Terminate Rickety Tuins


Amid lofty vision and assurances of development, the rural communities in Nepal continue to endure the risk of outdated infrastructure. One striking example is the ongoing reliance on ‘tuins'— makeshift cable contraptions — used to cross rivers in remote areas. This issue, long highlighted as a priority by successive governments, still remains unaddressed, leaving communities like those in Kharpunath Rural Municipality of Humla District vulnerable and frustrated. In 2019, the then-government had promised to get rid of tuins by January 2021. But now that promise sounds unfulfilled and meaningless. The intention was to replace dangerous cable crossing mechanism with safer and more reliable bridges. However, here we are in June 2024, with people from remote areas still risking their lives daily to cross the Karnali River via these precarious cable systems. The reality is distressing, with tall talks and unfulfilled promises. Like in Kharpunath, the delays in construction work have been especially acute in other parts of the country as well. 

Despite a contract awarded three years ago to construct a motorable bridge over the Karnali at Lali Bagar, the project has seen virtually no progress. The local Infrastructure Development Office’s failure to ensure timely completion of work has left thousands in peril. Locals are compelled to walk four hours to find the nearest suspension bridge as an alternative to tuin, a journey many cannot make routinely. Such a neglect is particularly egregious during the monsoon season. Heavy rains exacerbate the dangers of using tuins, making an already risky life more threatening. The swollen, fast-flowing rivers transform these cable crossings into death traps. Each monsoon, the local headlines are often filled with the tragic stories of accidents and casualties resulting from tuin failures. Yet, despite the obvious urgency, there is a lack of political will to address this issue.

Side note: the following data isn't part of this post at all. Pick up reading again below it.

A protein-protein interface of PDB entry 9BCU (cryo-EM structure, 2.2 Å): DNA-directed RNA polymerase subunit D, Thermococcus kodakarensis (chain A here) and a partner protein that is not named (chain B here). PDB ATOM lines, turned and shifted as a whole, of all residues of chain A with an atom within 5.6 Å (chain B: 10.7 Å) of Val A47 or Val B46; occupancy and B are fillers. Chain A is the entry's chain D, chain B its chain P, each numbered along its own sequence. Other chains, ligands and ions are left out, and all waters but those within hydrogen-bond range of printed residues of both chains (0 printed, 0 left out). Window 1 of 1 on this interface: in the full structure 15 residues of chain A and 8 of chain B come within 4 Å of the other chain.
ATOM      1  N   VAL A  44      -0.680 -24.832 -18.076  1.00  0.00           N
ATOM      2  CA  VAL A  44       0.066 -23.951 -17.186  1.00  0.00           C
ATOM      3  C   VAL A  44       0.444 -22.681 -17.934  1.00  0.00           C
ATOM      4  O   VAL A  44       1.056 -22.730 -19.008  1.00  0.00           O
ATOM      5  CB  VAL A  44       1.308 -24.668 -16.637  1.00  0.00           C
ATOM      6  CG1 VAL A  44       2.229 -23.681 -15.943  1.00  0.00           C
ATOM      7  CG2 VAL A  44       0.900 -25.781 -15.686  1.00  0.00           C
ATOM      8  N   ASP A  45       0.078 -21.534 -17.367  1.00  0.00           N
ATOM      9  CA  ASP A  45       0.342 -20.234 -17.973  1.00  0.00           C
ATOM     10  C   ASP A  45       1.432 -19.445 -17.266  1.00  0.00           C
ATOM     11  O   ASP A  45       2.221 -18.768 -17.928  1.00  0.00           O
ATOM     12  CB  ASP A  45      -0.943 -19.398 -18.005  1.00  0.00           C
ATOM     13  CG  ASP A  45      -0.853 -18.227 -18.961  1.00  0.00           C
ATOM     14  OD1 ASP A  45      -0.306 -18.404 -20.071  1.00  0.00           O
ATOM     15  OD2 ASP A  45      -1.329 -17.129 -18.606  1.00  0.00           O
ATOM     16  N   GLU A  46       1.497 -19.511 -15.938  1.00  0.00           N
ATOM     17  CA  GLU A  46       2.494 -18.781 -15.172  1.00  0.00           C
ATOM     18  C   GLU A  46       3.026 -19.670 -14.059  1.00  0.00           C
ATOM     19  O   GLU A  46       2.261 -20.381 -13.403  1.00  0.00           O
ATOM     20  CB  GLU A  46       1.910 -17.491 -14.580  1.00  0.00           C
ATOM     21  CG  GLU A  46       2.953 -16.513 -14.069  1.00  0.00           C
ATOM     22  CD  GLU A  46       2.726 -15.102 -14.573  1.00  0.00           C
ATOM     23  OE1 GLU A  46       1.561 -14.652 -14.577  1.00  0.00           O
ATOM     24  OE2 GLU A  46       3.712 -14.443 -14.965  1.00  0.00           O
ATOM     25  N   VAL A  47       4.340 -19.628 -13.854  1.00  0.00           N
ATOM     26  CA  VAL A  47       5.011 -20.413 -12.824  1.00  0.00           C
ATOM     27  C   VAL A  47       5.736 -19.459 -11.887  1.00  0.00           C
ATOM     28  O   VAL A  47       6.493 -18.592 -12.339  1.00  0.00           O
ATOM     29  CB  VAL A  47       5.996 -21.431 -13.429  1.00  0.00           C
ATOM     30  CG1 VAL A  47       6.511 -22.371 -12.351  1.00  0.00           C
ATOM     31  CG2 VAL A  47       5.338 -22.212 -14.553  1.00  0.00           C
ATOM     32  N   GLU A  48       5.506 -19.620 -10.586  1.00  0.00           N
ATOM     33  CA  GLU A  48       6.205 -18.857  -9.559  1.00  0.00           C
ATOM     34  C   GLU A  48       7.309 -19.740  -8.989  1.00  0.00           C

The broader implications of this negligence are severe. Communities that rely on tuins are often cut off from essential services during the monsoon. Access to healthcare, education, and markets is hindered, perpetuating cycles of poverty and marginalisation. Children miss schools, patients miss critical medical appointments, and farmers cannot transport their goods, all because safe and reliable infrastructure is not in place. It is a distressing reflection on the priorities of our leaders. Grand announcements and high-profile projects in urban centres often overshadow the basic infrastructural needs of rural areas. The rhetoric of development and modernisation is unfulfilled if it fails to translate into tangible improvements for the most vulnerable populations. 

This also reflects the lack of accountability within the bureaucratic mechanisms. The failure to complete even one per cent of the bridge project over three years is indicative of systemic issues that go beyond individual leaders. It points to deeper malaise of governance where promises are made for political will without genuine intent to work for public welfare.  It is imperative that the government prioritise the completion of stalled projects and commit to a transparent timeline for them. Also, interim solutions such as the construction of suspension bridges must be expedited to provide immediate solution. The continuing dependence on tuins is a reminder of a yawning gap between political promises and the lived reality of rural Nepalis. Ensuring safe and reliable crossings of rivers is not just a matter of adding infrastructure; it is a matter of life and death for many communities. 

How did you feel after reading this news?